Douglas Krantz - Technical Writer - Describing How It Works
Book: Make It Work - Conventional Fire Alarms

Who has more Authority - NFPA or AHJ?

By Douglas Krantz | Life-Safety

Who has more Authority - NFPA or AHJ?


Who has more Authority - NFPA or AHJ?


Greetings Douglas,

I have a night club project. The total capacity is less than 300 people.

The project is designed according to NFPA requirements using horn-strobes, but in the review the AHJ says that voice evacuation is needed.

The place was remodeled for its use, it has full sprinklers, and it has only one floor. The total size, with bathrooms and office, is 6043 sq ft. There are a total of 6 exits.

I want to know if I'm wrong to use horns, or if the AHJ is wrong to require voice evacuation.

Thank you, FM

The question seems to be centered around who has more authority: the NFPA, or else the Authority Having Jurisdiction (AHJ). Our problem, being the ones designing installing and maintaining fire alarm systems, is that we're stuck in the middle.

NFPA

The National Fire Protection Association, Inc. is a non-profit publishing house. They show the minimum requirements to have an adequate fire alarm system. The systems they show are "The least expensive system that anyone can get away with". The NFPA, also, is not a rule making authority.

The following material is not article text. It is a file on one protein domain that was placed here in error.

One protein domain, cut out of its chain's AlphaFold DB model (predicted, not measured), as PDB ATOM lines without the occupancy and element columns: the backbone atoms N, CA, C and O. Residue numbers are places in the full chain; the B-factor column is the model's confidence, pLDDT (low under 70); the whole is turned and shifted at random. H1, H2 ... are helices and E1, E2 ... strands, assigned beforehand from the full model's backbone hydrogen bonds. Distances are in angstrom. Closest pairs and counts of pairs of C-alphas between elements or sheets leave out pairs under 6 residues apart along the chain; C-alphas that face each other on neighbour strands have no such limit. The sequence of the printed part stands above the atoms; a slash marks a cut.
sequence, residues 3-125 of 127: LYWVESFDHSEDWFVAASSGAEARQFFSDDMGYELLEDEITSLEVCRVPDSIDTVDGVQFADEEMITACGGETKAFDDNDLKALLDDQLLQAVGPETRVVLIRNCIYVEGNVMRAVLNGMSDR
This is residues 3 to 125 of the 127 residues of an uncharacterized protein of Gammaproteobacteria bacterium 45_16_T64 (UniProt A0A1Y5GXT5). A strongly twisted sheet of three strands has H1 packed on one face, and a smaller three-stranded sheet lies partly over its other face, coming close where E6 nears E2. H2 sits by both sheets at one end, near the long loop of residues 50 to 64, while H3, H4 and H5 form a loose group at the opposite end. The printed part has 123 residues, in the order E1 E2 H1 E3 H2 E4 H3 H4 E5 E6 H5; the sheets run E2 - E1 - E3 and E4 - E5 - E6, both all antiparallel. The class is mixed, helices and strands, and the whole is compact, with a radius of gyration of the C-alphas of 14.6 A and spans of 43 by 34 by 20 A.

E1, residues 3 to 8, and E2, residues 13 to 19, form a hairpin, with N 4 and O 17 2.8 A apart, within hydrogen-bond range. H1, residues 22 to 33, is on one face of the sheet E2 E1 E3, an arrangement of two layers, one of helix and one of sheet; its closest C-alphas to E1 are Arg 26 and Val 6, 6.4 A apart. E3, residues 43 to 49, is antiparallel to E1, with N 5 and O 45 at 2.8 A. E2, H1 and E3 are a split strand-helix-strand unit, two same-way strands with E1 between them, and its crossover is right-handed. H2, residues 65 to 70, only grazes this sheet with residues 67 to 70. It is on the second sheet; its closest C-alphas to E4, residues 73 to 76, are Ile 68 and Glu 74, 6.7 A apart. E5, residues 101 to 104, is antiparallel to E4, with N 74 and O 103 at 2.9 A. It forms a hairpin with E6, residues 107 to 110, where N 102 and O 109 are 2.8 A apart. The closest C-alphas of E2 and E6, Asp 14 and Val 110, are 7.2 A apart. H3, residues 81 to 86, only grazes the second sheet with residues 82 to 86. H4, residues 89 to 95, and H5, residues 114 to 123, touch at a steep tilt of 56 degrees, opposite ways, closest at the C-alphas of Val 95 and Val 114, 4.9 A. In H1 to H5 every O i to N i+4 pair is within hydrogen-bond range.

AHJ

Near the beginning of the NFPA 72 Code, the term AHJ is defined. In their definition they say something like "An organization, office, or individual responsible for enforcing the requirements of a code or standard, or for approving equipment, materials, an installation, or a procedure".

Even the NFPA knows they don't have the authority over fire alarm installations.

Fire Marshal

The fire marshal has motivation to protect people and property from fire. According to the NFPA, the fire marshal has authority over the fire alarm system, and for approving an installation.

Remember, the government makes the rules and laws that we live by. The fire marshal is a representative of the government, and may have more stringent requirements for an installation than the bare minimum standards shown in the NFPA Code. The fire marshal has the government's authority.

The NFPA has a book they publish that explains further the meanings of the NFPA 72 Code, including insights provided by the writers and editors of the Code itself. It's the NFPA 72 National Fire Alarm Code Handbook. You can find this Handbook right next to the NFPA 72 Code on the www.nfpa.org website.

In that Handbook, the writers basically say that if an AHJ wants something more stringent than what is shown in the NFPA 72 Code, we, as the designers, installers, and maintainers of fire alarm system, go with the more stringent requirements.

Job Title

Keep in mind that it's the owner's fire alarm system, not the design or installation company's system. Our job is to help the owner comply with the law.

Douglas Krantz

facpdoug@douglaskrantz.com
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